Creating a Project

Following are the steps for creating a new Flare project using the Start New Project Wizard.

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How to Create a Project

  1. On the Start Page click New Project. Alternatively, you can select File > New Project.
  2. Complete the fields on the first page of the wizard and click Next.
    • Project name Enter a name for the project.
    • Project folder Keep the default location for the project, or click to select another.

      Tip You might consider placing your project closer to your root C: drive, or perhaps within that drive itself. This shortens the paths to files, which might help prevent certain issues from arising where paths are too long.

      Tip It is recommended that you always store your project locally, rather than on a network. Of course, there may be times when you need to place a copy of your project on a network (e.g., to use source control, or to make a copy available to a co-worker). But performance and speed should be significantly better if you work on a local copy of the project rather than working on it from a remote server.

    • Language Select the primary language for the project.
    • (Optional) Bind to Source Control Select this if you want to integrate the new Flare project with a source control application (such as Microsoft Team Foundation Server).
  3. (Optional) If you selected the "Bind to Source Control" option, click Bind Project. In the Bind Project dialog, complete the fields, depending on the source control application being used. When you are finished, click Next.

    Git

    1. From the drop-down, select Git.

    2. If you are going to bind to a remote repository, select the Remote Repository box, then enter the address of the repository in the field. If you want to work locally, you can leave this box unselected. You can enter an HTTP URL or an SSH URL.

      Note You may need to obtain this information from your system administrator.

    3. If you want to push to the remote repository when you bind the project, select the Push on bind check box. This will push the initial project files to the repository when you bind the project.
    4. In the Name field, enter your name.
    5. In the Email field, enter your email address.
    6. From the Save Per drop-down, select how you want to save your files.

      • User Saves the files in your local folder. Select this option if you are working with other tools (e.g., Tortoise) or if you want to use the same user identity across multiple projects.
      • Project Saves the files locally to your project. Select this option if you want to use different identities for each project.
    7. (Optional) In the Comment field, you can enter any internal comments.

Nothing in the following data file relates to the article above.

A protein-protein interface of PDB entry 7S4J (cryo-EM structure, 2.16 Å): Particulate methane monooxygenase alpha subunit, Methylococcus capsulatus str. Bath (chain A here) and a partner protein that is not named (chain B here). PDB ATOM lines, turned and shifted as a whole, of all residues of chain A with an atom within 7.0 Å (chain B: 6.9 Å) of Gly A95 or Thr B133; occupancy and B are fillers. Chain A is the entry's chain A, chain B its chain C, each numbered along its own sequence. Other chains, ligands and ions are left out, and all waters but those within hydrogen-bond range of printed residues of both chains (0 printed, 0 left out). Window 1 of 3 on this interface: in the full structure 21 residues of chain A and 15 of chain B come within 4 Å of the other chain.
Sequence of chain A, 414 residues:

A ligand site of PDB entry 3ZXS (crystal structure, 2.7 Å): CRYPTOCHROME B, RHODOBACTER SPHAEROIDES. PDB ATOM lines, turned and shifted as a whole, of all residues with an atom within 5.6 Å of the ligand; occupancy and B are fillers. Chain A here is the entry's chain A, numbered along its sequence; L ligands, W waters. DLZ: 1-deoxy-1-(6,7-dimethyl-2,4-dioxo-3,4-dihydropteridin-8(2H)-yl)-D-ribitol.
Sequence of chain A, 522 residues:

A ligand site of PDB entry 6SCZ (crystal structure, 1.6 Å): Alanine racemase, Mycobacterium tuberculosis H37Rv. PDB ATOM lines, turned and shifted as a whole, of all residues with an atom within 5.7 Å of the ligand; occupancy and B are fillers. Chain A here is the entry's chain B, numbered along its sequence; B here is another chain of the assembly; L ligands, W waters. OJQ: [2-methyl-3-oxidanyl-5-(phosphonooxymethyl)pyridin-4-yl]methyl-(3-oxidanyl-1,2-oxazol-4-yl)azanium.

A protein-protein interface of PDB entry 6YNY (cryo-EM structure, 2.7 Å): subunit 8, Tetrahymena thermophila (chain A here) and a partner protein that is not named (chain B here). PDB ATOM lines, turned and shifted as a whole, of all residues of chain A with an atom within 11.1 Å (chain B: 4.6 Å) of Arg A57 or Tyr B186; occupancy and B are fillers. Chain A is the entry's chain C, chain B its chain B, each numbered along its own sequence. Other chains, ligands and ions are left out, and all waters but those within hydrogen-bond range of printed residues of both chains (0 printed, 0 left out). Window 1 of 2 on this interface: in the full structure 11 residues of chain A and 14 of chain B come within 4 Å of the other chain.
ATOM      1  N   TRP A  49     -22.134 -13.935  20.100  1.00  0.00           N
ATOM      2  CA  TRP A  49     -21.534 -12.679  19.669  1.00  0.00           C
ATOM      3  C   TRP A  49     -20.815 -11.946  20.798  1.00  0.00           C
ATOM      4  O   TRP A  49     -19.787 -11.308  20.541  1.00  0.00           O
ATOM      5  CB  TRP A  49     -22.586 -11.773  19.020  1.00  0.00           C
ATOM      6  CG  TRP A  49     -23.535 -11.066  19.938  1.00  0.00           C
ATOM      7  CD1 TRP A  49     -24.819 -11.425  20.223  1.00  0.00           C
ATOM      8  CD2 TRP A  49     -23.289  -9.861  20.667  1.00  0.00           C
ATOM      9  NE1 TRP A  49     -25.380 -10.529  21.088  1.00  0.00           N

8. In the Bind Project dialog, click OK.
    9. (Optional) If you entered an HTTP address in Step b, enter your user name and password in the Log In dialog. Click OK when you are finished.
    10. (Optional) If you entered an SSH URL in Step b, the Certificate Specification dialog opens. In the dialog, do the following and click OK when you are finished:

      1. In the Public key field, enter your public SSH key, or use to browse for the key on your network.
      2. In the Private key field, enter your private SSH key, or use to browse for the key on your network.
      3. If you want Flare to remember your key information so you do not need to enter it again later, select the check box next to Save certificate information.

        Note SSH keys allow you to establish a secure connection between your computer and your Git source control provider (likewise, using an SSH URL is more secure than an HTTP URL; you need to use SSH keys if you want to use an SSH URL). If you do not have a public and private SSH key, your can generate these keys using your Git source control provider (e.g., Gitlab). Follow the directions provided by your source control provider to add these keys to your Git account. Once you generate these keys, they are typically found in the C:\Users\[username]\.ssh folder on your computer.

        Public keys typically have a .pub extension. Private keys use the same file name as the public key, but without the file extension.

        Example Use the following as guides when setting up your URLs and keys.

        SSH URL

        Copy
        git@gitlabomnibus.mycompany.corp:MyUserName/myproject.git

        HTTP URL

        Copy
        http://gitlabomnibus.mycompany.corp/MyUserName/myproject.git

        SSH Private Key

        Copy
        mycompanySSHkey_id_rsa

        SSH Public Key

        Copy
        mycompanySSHkey_id_rsa.pub

    Team Foundation Server

    1. From the drop-down, select Microsoft Team Foundation Server.
    2. In the Server field, enter the name of the computer or the IP address of the server. You can also click to select a "Team Project Collection." If you click this button, the Select Team Foundation Server Project Collection dialog opens, and you can do the following.